Loading in trailer without vehicle attached
   

       The Horse Forum > Training Horses > Horse Training

Loading in trailer without vehicle attached

This is a discussion on Loading in trailer without vehicle attached within the Horse Training forums, part of the Training Horses category
  • Loading a trailer without a vehicle
  • Attaching the truck to horse trailer loading

 
LinkBack Thread Tools
    07-29-2009, 09:16 AM
  #1
Banned
Loading in trailer without vehicle attached

I am starting a new guy and teaching him to load on a trailer. My way of doing this is each day he loads a couple of times, does it correctly and then he is put back in the field. This only takes about 10 minutes but the hardest part is constantly hooking up the trailer to the truck. Aligning the hitch.
I decided to forgo the truck and just rig the trailer so I don't need the truck.
I used 4 jack stands, the type most husbands have in their shop or 4 blocks of wood would work just as well.
I park the trailer on the grass so the wheels won't roll, drop the tongue down a bit by cranking the handle and then place 2 stands/blocks under the back of the trailer , at the corners. I then crank the tongue up ontil the rear blocks are loaded.
I then put 2 blocks under the front corners of the railer, against the frame and near the front at the widest point.
I then lower the tongue again until these blocks are also loaded.
I then just snug the front jack until it too still retains load.
I now have 4 blocks or supports holding the corners of the trailer and tongue.
I loaded my boy last night and forgot the truck was not attached while working with him. It was very solid since the suspension no longer supports the horses weight.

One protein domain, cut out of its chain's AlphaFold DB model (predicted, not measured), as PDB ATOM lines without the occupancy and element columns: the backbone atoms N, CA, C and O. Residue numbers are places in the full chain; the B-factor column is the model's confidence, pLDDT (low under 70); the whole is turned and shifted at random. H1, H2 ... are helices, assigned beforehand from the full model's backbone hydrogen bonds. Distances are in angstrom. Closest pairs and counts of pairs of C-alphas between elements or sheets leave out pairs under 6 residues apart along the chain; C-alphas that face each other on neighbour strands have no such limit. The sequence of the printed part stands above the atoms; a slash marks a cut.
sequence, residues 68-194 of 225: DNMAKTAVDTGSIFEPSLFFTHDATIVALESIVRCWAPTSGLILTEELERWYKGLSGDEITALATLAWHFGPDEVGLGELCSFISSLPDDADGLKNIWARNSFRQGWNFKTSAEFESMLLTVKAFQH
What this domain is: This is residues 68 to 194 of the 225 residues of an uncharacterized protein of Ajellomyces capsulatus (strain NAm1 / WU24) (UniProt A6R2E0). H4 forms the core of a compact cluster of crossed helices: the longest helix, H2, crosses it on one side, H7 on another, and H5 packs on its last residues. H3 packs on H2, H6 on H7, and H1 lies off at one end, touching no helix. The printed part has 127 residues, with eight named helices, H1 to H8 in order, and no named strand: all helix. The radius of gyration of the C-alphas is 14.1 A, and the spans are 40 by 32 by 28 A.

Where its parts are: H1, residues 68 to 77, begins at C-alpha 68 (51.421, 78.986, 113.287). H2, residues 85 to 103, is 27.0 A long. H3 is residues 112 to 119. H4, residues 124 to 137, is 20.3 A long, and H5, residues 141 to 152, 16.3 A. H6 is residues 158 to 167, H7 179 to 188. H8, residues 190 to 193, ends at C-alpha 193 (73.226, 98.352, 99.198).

No movement whatever.

This makes my daily practice alot easier and faster.
I ask him to load twice and if he does the load and unload perfectly that is all I do and put him back.
He is approaching the trailer is enthusism because he knows a treat awaits him once he is loaded, the butt strap done up and tied in the trailer.
Treat time

Take a few minutes, block the trailer in an out of the way spot and practice away.
     
Sponsored Links
Advertisement
 
    07-29-2009, 10:04 AM
  #2
Weanling
I've seen it and done this way before and it always seems to work well.

I actually have the problem that if I leave the trailer in the pasture, unhook it, and forget to shut the back door, the horses will load themselves up...... I actually saw my 3 yr old one time walk in our 16' trailer all the way to the front, saw there wasn't any food, and backed herself all the way out of the trailer instead of turning around.

I have used your blocking methods while training to load though, many don't think about it.
     
    07-29-2009, 10:22 AM
  #3
mls
Trained
I would never load a horse in a bumper pull trailer without the trailer firmly attached to a vehicle.

The safety of the horse (and me) is more important than spending a few minutes hooking and unhooking the trailer.

But then again - I love my gooseneck trailers. I can hook up in less than five minutes.
     
    07-29-2009, 11:35 AM
  #4
Showing
I'm lucky enough to use truck only for towing. So I just keep them connected 95% of time.

Just wondering how do you teach to load horse with the bad experience in trailer in past (if you had any like that before)?
     
    07-29-2009, 11:47 AM
  #5
Banned
Quote:
Originally Posted by kitten_Val    
I'm lucky enough to use truck only for towing. So I just keep them connected 95% of time.

Just wondering how do you teach to load horse with the bad experience in trailer in past (if you had any like that before)?
My truck is my daily driver so I need to unhook every time.
I have trailered alot of problem horses. I also ride problem horse. I have trailered hundreds of miles for a pickup, never saw the horse before, I am being paid for the pickup and they can't load the horse. What do you do?? Turn around and go home?? Charge the person anyway???
Or get tough and load that horse quickly???